Postby cyprusmoira » March 24th, 2017, 2:44 pm

All that free publicity :lol:

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Re: When is a pie not a pie ?

Postby earthmaiden » March 24th, 2017, 8:36 pm

The old pie thing gets a bit tedious doesn't it! People just have to accept that there are no rules, except I think that in the UK it has to be something with a top which is different from the filling but which are cooked together -whether it be pastry, potato or meringue. In the US it changes again because there a tart is a pie.

If someone asked me to describe the first thing that came to mind when I heard the word pie, it would be a steaming slice of a meat pie with a shortcrust pastry top and bottom on a dinner plate with greens and potatoes and a lot of very nice gravy.
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Re: When is a pie not a pie ?

Postby StokeySue » March 25th, 2017, 12:40 pm

I just saw Mary make her pie
She used a traditional deep pie dish with a traditional pie funnel

If that's not a traditional way of making a pie, why is that the traditional equipment?
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Re: When is a pie not a pie ?

Postby Ratatouille » March 25th, 2017, 1:32 pm

Thta's exactly what Mr rats asked,
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Re: When is a pie not a pie ?

Postby karadekoolaid » March 25th, 2017, 10:19 pm

Ditto - absolutely right!
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Re: When is a pie not a pie ?

Postby suffolk » March 26th, 2017, 8:30 am

Some people have nothing better to do than to try to cause controversy :rolleyes:
What's worse is that some people do it for a living :shock:
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Re: When is a pie not a pie ?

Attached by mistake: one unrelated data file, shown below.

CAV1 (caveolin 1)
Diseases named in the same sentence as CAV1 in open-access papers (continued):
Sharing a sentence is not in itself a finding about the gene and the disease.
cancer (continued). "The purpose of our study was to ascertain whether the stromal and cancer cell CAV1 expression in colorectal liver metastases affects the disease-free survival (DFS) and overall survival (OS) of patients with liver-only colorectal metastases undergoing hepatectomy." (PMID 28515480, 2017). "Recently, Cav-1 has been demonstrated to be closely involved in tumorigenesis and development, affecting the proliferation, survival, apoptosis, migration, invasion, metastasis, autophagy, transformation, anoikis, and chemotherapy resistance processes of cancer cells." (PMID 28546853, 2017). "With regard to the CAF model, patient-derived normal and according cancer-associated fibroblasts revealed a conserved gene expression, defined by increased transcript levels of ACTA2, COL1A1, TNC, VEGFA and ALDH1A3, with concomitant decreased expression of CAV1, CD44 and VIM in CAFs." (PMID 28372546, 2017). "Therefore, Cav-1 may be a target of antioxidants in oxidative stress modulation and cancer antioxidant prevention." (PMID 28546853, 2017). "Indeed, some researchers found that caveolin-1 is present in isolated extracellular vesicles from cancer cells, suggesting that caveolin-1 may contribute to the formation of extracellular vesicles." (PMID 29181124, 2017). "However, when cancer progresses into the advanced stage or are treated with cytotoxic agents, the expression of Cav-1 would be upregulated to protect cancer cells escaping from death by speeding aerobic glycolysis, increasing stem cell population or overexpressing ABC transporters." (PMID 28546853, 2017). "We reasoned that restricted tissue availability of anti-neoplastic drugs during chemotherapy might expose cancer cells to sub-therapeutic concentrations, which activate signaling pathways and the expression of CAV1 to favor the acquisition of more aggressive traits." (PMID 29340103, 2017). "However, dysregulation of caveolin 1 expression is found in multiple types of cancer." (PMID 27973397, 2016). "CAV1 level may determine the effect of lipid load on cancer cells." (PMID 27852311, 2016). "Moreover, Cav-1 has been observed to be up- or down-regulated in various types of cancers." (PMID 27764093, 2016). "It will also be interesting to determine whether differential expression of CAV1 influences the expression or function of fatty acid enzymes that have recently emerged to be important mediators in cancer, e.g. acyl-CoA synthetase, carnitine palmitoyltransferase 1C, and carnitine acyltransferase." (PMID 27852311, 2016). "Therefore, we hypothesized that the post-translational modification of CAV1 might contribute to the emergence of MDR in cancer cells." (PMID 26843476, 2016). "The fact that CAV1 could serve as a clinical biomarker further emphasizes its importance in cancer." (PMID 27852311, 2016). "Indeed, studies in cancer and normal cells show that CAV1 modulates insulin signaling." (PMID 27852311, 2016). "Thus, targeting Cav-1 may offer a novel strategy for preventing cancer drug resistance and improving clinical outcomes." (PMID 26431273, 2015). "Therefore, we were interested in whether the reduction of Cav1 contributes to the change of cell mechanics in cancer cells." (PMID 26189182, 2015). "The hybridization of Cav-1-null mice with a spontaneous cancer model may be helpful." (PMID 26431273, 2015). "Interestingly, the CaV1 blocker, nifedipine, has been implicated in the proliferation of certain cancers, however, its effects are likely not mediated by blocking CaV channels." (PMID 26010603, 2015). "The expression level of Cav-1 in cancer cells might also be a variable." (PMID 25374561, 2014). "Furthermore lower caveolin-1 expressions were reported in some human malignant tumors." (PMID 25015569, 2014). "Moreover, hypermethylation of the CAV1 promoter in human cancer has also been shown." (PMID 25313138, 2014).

Postby Suelle » March 26th, 2017, 8:47 am

suffolk wrote:Some people have nothing better to do than to try to cause controversy :rolleyes:
What's worse is that some people do it for a living :shock:


On the other hand, Mary Berry's sticky toffee pudding wasn't one, in the traditional sense! No dates, but no-one's mentioned that. :lol:
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Re: When is a pie not a pie ?

Postby karadekoolaid » March 26th, 2017, 8:34 pm

I suppose it is important to know what you`re eating; therefore the correct description of a dish usually does matter. For example, if I ordered fettucine alla carbonara, I would expect a creamy texture ( from the egg) and some bacon. I would NOT expect a pile of mushrooms, cream and chicken. Same with a Cornish Pastie. I would not expect it to be filled with meat, potato, cheese, almonds and aubergines.
However, a "pie" is such a generic term, I utterly fail to understand what all the fuss is about! What is more important; faffing about a pastry lid, or a pastry bottom - or whether it TASTES good?
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Re: When is a pie not a pie ?

Postby cooksalot » March 27th, 2017, 2:18 pm

karadekoolaid wrote:What is more important; faffing about a pastry lid, or a pastry bottom - or whether it TASTES good?

Very good point!